“Essentially more than half of the 1.2 million children with TB were undiagnosed and untreated.”
“We know that the COVID-19 pandemic, caused devastating effects of the tuberculosis care globally and resulted in repeated disruptions to services and reduced access to care. Yet little research has been done to date to measure the impact on children and adolescents.
“We compared annual average TB testing and diagnosis from a pre-COVID period of 2017-2019 to what was observed in 2020 and 2021. Initial results from our study found that in 2020 TB testing in children (0-9 years) and adolescents (10-19 years) declined by nearly a third, and was nearly twice as much as the 15% decline observed in adult testing.
“Encouragingly in 2021, adult testing almost returned to the pre-COVID testing average, but in children and adolescents there was a remaining deficit 14% and 16% respectively.
“What was quite concerning was that case detection in adolescents have only increased by 1% between 2020 and 2021.
“TB case detection in children and adolescents has been a challenge before COVID-19, but COVID has definitely exacerbated the challenge. It should be a key priority in our national TB recovery plan and not only in South Africa. We don’t have a lot of data, but I am sure this is a problem many other countries are facing.”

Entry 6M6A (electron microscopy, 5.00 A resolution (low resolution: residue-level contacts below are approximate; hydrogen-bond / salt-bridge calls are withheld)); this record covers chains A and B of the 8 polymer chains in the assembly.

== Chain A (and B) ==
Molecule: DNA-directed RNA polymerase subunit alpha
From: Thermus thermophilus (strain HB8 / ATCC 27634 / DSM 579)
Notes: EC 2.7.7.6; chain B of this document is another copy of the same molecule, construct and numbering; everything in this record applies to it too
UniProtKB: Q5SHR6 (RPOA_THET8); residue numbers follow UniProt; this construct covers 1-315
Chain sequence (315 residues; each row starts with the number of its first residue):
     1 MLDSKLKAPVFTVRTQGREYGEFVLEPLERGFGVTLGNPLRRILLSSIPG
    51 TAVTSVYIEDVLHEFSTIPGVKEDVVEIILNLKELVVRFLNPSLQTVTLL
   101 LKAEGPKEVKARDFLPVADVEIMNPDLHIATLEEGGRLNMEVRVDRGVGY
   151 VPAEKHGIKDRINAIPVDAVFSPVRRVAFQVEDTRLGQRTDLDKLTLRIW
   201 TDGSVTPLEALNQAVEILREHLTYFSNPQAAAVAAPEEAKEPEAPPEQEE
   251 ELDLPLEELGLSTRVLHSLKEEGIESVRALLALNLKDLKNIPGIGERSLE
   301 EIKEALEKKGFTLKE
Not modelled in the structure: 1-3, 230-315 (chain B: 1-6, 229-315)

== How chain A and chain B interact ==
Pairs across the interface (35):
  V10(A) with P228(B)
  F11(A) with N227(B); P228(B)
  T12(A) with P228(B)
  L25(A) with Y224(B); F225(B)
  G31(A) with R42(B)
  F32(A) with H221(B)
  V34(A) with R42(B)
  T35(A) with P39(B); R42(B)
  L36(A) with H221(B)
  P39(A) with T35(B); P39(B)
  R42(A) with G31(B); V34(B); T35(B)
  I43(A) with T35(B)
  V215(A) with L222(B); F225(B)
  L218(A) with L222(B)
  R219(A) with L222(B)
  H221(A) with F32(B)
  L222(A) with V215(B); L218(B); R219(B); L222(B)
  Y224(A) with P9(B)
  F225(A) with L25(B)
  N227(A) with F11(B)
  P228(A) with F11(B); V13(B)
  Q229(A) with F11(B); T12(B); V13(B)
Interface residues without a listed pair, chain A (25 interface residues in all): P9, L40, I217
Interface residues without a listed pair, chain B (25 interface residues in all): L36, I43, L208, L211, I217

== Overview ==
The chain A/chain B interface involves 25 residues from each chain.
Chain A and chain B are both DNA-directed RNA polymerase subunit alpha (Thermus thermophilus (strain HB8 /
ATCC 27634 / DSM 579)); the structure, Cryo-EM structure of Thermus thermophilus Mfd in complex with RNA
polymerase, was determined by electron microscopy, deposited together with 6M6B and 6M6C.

Prof Guy Marks added: “At the most superficial level the fact you are finding less cases of TB in children might appear to be good, but it is not as the cases are still occurring, it is just that we are not detecting it. This means more transmission of TB and more people will have morbidity and more risk of mortality from TB. And now we are seeing that in the latest global TB data.”
The full results will be presented during the ‘OA-34 Important topics in child lung health’ session on Friday 11 November at 16:30 CET.
Social media approach in raising TB awareness for youth
Siva Anggita, Leader of the Youth Movement of Tuberculosis in Indonesia, spoke about the importance of harnessing the power of social media to increase TB awareness and maximise outreach. “Many people find it challenging to seek the right information. For example if we have TB symptoms, like a cough, fatigue or we lose weight. If we type that in any online search it somehow appears that we have late stage cancer. That makes young people more afraid to attend health facilities.
“By raising the tuberculosis information, we will hopefully help young people understand what they have and that it can be cured.
“What makes this campaign different is that we are not only engaging famous people who have many followers, we try to engage young people who have a medical background to join this campaign and to bring the best information to the people about the TB so that they will not get any misinformation.
“In this case we are engaging TikTok Indonesia. By engaging the social media platform we can make a very good use of the technology behind the platform and engage more people and influencers and get a bigger outreach.”
Prof Guy Marks said: “The message that I would like to get out to the young people of Indonesia is that they have a right not to be infected with tuberculosis. They should demand from their civil societies and governments that they are protected from developing TB.”